Though the jungle has now reclaimed the famous “Beatles ashram” and it sits behind locked iron gates, the band’s visit here inspired scores of others to begin coming to Rishikesh… and the city’s steadily grown since then.


There are several areas to the city – the city proper (where most of the 100,000 residents live), and the distinctly tourist-oriented areas north of the city along the Ganga, between the striking Laxman Jhula and Ram Jhula bridges.  Here are the temples, ashrams, yoga centers, cyber cafes, restaurants and coffee shops.  You can’t spit without hitting a sign for yoga classes.  There is even one ashram – the Parmarth Niketan – with 1,000 rooms. (It’s apparently very popular with Westerners).


In visiting Rishikesh for our film expedition, we initially planned to explore how Rishikesh embodies the paradox between the sacred and the profane – and how this historical spiritual gathering place is impacted by its increasing popularity as a modern tourist destination.

We were really interested in exploring the “cost of enlightenment”- a behind-the-scenes story about how the growth of religious tourism is putting great pressure on a once pristine spiritual sanctuary.  We wanted to look into the unintended consequences of commercialized enlightenment in Rishikesh, so-to-speak – the increased pollution, waste, construction, etc.


What we actually discovered is different – and surprising.  Yes, Rishikesh is experiencing real growth pains.  Garbage and waste ARE a huge problem.  The sacred Ganges is now one of the most polluted rivers in India.  The city’s infrastructure is limited at best and, by Western standards, an utter mess.  Today, Rishikesh sees between 600,000 to 800,000 tourists a year.  Though this is dwarfed by the almost 9 million visitors per year who flock to nearby Haridwar to bathe in the Ganga, walking around Rishikesh, I’m still baffled by how over half a million people could possibly visit this place every year.  There are only 64 registered lodging choices according to the last census, and I can tell you from experience, there aren’t enough bathroom facilities for a busload of tourists in some parts of town – much less half a million of them.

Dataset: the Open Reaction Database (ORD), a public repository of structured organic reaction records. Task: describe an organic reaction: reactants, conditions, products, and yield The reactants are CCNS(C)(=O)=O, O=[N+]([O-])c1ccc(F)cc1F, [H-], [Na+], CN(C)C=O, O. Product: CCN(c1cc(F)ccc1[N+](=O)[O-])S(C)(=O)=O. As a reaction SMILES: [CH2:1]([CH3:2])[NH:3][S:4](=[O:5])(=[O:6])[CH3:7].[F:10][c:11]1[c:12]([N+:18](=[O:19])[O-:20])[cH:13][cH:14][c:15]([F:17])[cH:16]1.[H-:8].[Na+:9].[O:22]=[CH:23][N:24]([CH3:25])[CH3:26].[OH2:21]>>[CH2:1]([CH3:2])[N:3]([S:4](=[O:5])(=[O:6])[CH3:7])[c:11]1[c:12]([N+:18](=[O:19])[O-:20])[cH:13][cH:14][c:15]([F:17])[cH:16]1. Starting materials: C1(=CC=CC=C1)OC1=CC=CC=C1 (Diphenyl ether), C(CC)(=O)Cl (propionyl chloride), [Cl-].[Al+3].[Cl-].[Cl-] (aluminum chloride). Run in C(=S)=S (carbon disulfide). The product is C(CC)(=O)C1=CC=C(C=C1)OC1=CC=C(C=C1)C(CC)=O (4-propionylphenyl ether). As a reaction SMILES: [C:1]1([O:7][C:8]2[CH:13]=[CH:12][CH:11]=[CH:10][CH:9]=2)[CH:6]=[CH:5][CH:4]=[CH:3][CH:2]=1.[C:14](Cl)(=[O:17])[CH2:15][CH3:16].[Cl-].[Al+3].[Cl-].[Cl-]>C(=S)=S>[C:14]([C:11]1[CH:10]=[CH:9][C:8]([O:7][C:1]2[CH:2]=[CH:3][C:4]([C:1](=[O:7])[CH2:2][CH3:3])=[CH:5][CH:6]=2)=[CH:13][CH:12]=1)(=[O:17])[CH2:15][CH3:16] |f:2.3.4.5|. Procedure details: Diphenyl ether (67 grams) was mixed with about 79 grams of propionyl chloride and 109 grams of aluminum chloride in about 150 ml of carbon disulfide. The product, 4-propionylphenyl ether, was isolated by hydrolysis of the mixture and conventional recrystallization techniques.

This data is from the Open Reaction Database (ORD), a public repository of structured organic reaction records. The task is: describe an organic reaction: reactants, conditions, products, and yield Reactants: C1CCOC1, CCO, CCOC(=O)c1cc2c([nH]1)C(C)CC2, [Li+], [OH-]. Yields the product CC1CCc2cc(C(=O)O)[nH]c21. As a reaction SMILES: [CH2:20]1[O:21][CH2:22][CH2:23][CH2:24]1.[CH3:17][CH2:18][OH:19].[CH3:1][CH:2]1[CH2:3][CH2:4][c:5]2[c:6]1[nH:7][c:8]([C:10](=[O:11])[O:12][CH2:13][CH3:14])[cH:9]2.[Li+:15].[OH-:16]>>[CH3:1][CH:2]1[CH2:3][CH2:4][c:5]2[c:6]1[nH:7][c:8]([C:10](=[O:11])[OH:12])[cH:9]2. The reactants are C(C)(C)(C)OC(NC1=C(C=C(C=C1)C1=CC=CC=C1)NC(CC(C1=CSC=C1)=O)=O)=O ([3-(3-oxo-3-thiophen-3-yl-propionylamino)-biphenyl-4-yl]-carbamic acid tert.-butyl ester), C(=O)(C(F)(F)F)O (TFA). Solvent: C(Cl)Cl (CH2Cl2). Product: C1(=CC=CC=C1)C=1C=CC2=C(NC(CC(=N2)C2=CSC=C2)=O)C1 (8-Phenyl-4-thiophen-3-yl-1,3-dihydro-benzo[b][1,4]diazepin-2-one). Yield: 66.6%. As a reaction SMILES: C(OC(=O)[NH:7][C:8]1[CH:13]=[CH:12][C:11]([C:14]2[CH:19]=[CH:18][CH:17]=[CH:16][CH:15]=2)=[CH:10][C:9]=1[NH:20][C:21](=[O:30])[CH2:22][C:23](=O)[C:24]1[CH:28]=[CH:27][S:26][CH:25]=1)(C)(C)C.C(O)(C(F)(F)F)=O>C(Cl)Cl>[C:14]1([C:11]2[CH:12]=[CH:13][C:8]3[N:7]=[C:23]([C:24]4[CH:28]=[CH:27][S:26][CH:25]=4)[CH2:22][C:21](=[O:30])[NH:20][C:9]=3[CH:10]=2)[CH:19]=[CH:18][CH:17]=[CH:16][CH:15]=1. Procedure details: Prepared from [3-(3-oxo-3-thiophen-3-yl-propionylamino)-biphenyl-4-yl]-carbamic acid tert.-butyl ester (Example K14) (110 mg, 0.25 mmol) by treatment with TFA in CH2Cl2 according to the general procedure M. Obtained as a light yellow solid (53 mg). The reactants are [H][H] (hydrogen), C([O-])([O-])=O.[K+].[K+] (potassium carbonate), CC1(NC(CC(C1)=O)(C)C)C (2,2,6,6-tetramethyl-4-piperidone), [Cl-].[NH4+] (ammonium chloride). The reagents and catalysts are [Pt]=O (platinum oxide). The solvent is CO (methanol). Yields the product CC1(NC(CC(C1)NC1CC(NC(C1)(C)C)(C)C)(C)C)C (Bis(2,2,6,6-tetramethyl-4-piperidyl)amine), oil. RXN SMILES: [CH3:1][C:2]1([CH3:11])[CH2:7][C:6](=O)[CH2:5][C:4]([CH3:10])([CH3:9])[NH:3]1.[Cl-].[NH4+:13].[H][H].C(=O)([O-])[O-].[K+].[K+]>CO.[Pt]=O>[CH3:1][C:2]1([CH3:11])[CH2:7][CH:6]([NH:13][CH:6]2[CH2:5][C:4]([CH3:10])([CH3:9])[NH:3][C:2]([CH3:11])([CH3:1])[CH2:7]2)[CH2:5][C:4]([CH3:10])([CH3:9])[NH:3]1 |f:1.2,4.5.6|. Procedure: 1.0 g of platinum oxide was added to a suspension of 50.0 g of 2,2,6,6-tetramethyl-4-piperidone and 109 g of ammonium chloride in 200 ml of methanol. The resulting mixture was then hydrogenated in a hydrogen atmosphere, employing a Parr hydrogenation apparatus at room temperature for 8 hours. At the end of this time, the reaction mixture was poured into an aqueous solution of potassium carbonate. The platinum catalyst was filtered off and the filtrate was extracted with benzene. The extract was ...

Unexpectedly, we find that these infrastructure pressures – and the race to deal with them – are not due to foreign tourists.  Instead, they’re due to the exploding growth of India’s middle class.  Negative impact from foreign tourism pales in contrast to what’s happening from domestic tourism.


India’s middle class is skyrocketing. In 1996, economists estimated there were only 25 million people in this category.  In 2013, this demographic had grown to over 160 million. By next year – 2015 – economists estimate India’s middle class will have grown by a mind-blowing 42% in two years to over 276 million people.  Discretionary spending by India’s middle class is expected to represent 70% of all of India’s spending by 2025, making it the world’s fifth-largest consumer economy.  On the whole, India’s growing middle class is educated, wired, connected, and plugged into social media.  En masse, they will be an unstoppable juggernaut influencing the economic, environmental, and social future of India.  With a booming economy, a modern outlook, and the desire to travel – the new generation is on the move.